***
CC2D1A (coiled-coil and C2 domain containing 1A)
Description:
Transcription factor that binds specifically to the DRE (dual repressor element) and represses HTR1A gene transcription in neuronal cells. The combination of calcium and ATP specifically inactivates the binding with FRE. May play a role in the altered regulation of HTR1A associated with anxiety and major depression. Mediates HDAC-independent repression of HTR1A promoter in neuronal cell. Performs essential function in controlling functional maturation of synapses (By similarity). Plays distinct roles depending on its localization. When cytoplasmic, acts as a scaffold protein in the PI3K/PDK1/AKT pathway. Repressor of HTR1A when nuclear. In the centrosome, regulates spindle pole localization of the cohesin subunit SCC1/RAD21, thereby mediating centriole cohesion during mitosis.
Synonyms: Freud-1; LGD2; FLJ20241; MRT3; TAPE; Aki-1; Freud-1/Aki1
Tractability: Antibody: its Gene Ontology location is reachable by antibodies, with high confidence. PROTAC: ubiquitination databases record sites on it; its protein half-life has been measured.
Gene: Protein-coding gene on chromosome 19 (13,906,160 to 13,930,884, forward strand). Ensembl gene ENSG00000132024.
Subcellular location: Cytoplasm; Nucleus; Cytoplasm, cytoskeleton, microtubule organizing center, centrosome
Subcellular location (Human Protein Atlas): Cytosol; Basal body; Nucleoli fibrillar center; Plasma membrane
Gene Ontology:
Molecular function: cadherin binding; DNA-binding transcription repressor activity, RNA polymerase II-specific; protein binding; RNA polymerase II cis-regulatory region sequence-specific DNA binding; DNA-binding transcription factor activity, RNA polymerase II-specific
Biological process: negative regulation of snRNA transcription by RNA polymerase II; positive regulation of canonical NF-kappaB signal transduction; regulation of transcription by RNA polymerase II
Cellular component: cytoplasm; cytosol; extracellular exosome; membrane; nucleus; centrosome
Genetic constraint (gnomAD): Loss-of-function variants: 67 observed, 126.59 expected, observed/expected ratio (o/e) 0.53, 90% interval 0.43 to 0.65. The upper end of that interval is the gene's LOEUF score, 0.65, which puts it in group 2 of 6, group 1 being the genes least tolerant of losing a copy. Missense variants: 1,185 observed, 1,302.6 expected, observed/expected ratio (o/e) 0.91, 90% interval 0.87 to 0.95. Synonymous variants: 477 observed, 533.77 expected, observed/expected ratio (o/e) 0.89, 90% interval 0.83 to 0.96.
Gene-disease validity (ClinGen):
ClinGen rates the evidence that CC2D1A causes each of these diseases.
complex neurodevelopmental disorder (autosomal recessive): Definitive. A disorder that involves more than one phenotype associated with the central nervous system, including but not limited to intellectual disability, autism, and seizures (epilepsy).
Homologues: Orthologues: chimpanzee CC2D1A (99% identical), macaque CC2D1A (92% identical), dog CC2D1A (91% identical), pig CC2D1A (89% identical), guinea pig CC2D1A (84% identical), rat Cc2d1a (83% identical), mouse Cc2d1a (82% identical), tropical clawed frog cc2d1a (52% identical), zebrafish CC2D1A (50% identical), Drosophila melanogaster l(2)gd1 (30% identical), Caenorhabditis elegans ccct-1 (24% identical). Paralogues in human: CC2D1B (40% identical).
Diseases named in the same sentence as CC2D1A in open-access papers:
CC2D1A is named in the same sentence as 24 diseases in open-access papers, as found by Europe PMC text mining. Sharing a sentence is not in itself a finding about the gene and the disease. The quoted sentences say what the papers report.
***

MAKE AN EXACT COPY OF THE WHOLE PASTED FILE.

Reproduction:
CC2D1A (coiled-coil and C2 domain containing 1A)
Description:
Transcription factor that binds specifically to the DRE (dual repressor element) and represses HTR1A gene transcription in neuronal cells. The combination of calcium and ATP specifically inactivates the binding with FRE. May play a role in the altered regulation of HTR1A associated with anxiety and major depression. Mediates HDAC-independent repression of HTR1A promoter in neuronal cell. Performs essential function in controlling functional maturation of synapses (By similarity). Plays distinct roles depending on its localization. When cytoplasmic, acts as a scaffold protein in the PI3K/PDK1/AKT pathway. Repressor of HTR1A when nuclear. In the centrosome, regulates spindle pole localization of the cohesin subunit SCC1/RAD21, thereby mediating centriole cohesion during mitosis.
Synonyms: Freud-1; LGD2; FLJ20241; MRT3; TAPE; Aki-1; Freud-1/Aki1
Tractability: Antibody: its Gene Ontology location is reachable by antibodies, with high confidence. PROTAC: ubiquitination databases record sites on it; its protein half-life has been measured.
Gene: Protein-coding gene on chromosome 19 (13,906,160 to 13,930,884, forward strand). Ensembl gene ENSG00000132024.
Subcellular location: Cytoplasm; Nucleus; Cytoplasm, cytoskeleton, microtubule organizing center, centrosome
Subcellular location (Human Protein Atlas): Cytosol; Basal body; Nucleoli fibrillar center; Plasma membrane
Gene Ontology:
Molecular function: cadherin binding; DNA-binding transcription repressor activity, RNA polymerase II-specific; protein binding; RNA polymerase II cis-regulatory region sequence-specific DNA binding; DNA-binding transcription factor activity, RNA polymerase II-specific
Biological process: negative regulation of snRNA transcription by RNA polymerase II; positive regulation of canonical NF-kappaB signal transduction; regulation of transcription by RNA polymerase II
Cellular component: cytoplasm; cytosol; extracellular exosome; membrane; nucleus; centrosome
Genetic constraint (gnomAD): Loss-of-function variants: 67 observed, 126.59 expected, observed/expected ratio (o/e) 0.53, 90% interval 0.43 to 0.65. The upper end of that interval is the gene's LOEUF score, 0.65, which puts it in group 2 of 6, group 1 being the genes least tolerant of losing a copy. Missense variants: 1,185 observed, 1,302.6 expected, observed/expected ratio (o/e) 0.91, 90% interval 0.87 to 0.95. Synonymous variants: 477 observed, 533.77 expected, observed/expected ratio (o/e) 0.89, 90% interval 0.83 to 0.96.
Gene-disease validity (ClinGen):
ClinGen rates the evidence that CC2D1A causes each of these diseases.
complex neurodevelopmental disorder (autosomal recessive): Definitive. A disorder that involves more than one phenotype associated with the central nervous system, including but not limited to intellectual disability, autism, and seizures (epilepsy).
Homologues: Orthologues: chimpanzee CC2D1A (99% identical), macaque CC2D1A (92% identical), dog CC2D1A (91% identical), pig CC2D1A (89% identical), guinea pig CC2D1A (84% identical), rat Cc2d1a (83% identical), mouse Cc2d1a (82% identical), tropical clawed frog cc2d1a (52% identical), zebrafish CC2D1A (50% identical), Drosophila melanogaster l(2)gd1 (30% identical), Caenorhabditis elegans ccct-1 (24% identical). Paralogues in human: CC2D1B (40% identical).
Diseases named in the same sentence as CC2D1A in open-access papers:
CC2D1A is named in the same sentence as 24 diseases in open-access papers, as found by Europe PMC text mining. Sharing a sentence is not in itself a finding about the gene and the disease. The quoted sentences say what the papers report.